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Antibiotic therapy is associated with an increased incidence of cancer

Abstract

Purpose

There is a growing body of evidence suggesting the decisive involvement of the human microbiome in cancer development. The consumption of antibiotics may fundamentally change the microbiome and thereby create a precancerous environment promoting cancer development and growth. However, clinical data on the association between the consumption of antibiotics and cancer incidence have remained inconclusive. In this study, we quantified the association between the intake of different antibiotics and various cancer entities among outpatients from Germany.

Methods

This retrospective case–control study based on the IQVIA Disease Analyzer database included 111,828 cancer patients and 111,828 non-cancer controls who were matched to cancer cases using propensity scores. Patients were categorized as non-users, low-consumption (up to 50th percentile), and high-consumption (above 50th percentile) users of antibiotics overall and for each antibiotic class. Multivariable logistic conditional regression models were used to study the association between antibiotic intake within 5 years prior to the index date (first cancer diagnosis for cases or randomly selected date for controls) and cancer incidence.

Results

The probability of cancer was significantly higher among patients with a history of antibiotic intake than in matched controls. Patients using penicillin or cephalosporins displayed a higher incidence of cancer, while the intake of tetracyclines and macrolides actually reduced the risk of cancer development slightly. A complex picture was observed in our cancer site-stratified analyses. Most notably, the consumption of penicillin was significantly and positively associated with cancer development in the respiratory organs only (low consumption OR: 1.33, 95% CI 1.20–1.47; high consumption OR 1.42, 95% CI 1.22–1.64) and cephalosporin consumption was significantly associated with respiratory organ cancer (low consumption OR: 1.32, 95% CI 1.17–1.48, high consumption OR: 1.47, 95% CI 1.29–1.66), breast cancer (high consumption OR: 1.40, 95% CI 1.25–1.56), and lymphoid and hematopoietic tissue cancer (high consumption OR: 1.50, 95% CI 1.35–1.66).

Conclusion

Our data strongly support the hypothesis that the intake of antibiotics is positively associated with the risk of cancer development.

Introduction

Cancer is a major health threat with about 10.0 million cancer-related deaths in 2020 (Sung et al. 2021). Lung cancer remains the leading cause of cancer-related death, with an estimated 1.8 million deaths (18%), followed by colorectal (9.4%), liver (8.3%), stomach (7.7%), and female breast (6.9%) cancers (Sung et al. 2021). The global cancer burden is expected to be 28.4 million cases in 2040, a 47% rise from 2020, highlighting the critical importance of global cancer control measures aimed at the prevention of the disease (Sung et al. 2021).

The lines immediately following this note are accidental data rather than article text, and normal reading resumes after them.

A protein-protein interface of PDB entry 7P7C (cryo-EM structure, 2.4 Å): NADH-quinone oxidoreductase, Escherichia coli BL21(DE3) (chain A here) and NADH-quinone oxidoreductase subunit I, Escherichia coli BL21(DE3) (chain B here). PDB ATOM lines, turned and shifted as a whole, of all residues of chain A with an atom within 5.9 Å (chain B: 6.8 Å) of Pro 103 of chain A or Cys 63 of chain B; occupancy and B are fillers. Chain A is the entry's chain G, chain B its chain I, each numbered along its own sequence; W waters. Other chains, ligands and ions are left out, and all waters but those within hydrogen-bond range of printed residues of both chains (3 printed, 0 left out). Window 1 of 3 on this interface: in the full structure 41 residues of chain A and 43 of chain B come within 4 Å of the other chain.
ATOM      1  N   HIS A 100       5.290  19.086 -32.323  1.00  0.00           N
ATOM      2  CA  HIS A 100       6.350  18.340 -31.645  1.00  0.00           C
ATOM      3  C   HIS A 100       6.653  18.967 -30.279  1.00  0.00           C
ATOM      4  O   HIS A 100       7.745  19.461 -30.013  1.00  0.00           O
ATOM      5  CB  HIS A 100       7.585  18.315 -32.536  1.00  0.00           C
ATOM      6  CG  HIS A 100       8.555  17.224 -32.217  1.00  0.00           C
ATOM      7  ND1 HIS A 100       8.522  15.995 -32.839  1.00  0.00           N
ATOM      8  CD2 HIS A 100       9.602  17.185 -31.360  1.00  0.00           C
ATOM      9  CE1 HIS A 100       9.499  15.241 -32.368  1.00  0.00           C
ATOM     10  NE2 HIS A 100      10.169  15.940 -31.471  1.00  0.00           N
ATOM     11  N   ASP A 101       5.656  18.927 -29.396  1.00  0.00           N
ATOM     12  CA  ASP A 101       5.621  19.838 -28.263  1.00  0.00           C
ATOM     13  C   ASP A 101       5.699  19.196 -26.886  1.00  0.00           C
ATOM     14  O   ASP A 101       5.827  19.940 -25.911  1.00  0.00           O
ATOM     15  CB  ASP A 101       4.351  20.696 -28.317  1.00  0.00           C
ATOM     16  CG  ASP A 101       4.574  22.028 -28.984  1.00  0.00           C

Many different risk factors promoting cancer development have been identified, some of which are entity-specific, while others are ubiquitous promoters of cancer (Abbafati et al. 2020). There is increasing evidence indicating that the microbiome may also decisively influence cancer development and progression, as well as the response to therapy (Yu et al. 2021; Rotz and Dandoy 2020). The human microbiome is essential for the correct functioning of many host physiological processes, including metabolic regulation and immune responses (Rook et al. 2017; Cai et al. 2022). Although most studies have focused on the effect of the gut microbiome, many other organs such as the skin, vagina, and lungs harbor their own microbiomes that differ from the gut (González-Sánchez and DeNicola 2021). Tumor development has been associated with dysbiosis not only in the gut but also in the tissue from which the tumor originated. Furthermore, the intratumoral microbiota has a distinct signature in each tumor type (González-Sánchez and DeNicola 2021). It has been hypothesized that antibiotics may play a role in oncogenesis as a result of their effects on the gut microbiome (Ibragimova et al. 2021). Although antibiotics are one of the most commonly prescribed types of medication worldwide (Bitterman et al. 2016; Farooqui et al. 2019), the association between specific antibiotics and various cancer entities has not been clearly delineated. The aim of this study was to fill this gap by providing epidemiologic evidence of an association between antibiotic intake and the risk of cancer development. We used data from the Disease Analyzer database (IQVIA) to examine the potential association between antibiotics and the most common cancers. Our findings may help to adapt prescription strategies to individual patient risk profiles, potentially reducing the incidence of cancer in the future.

Methods

Database

This study was based on data from the Disease Analyzer database (IQVIA), which contains drug prescriptions, diagnoses, and basic medical and demographic data obtained directly and in anonymous format from computer systems used in the offices of general practitioners and specialists (Rathmann et al. 2018). The database covers approximately 3% of all outpatient practices in Germany. Diagnoses (according to International Classification of Diseases, 10th revision [ICD-10]), prescriptions (according to Anatomical Therapeutic Chemical [ATC] classification system), and the quality of the reported data is monitored regularly by IQVIA. It has previously been shown that the panel of practices included in the Disease Analyzer database is representative of general and specialized practices in Germany (Rathmann et al. 2018). For example, Rathmann et al. demonstrated good agreement between the incidence or prevalence of cancer diagnoses between the outpatient DA database and German reference data (Rathmann et al. 2018). Finally, this database has already been used in previous studies focusing on cancer (Huber et al. 2020; Jacob et al. 2021).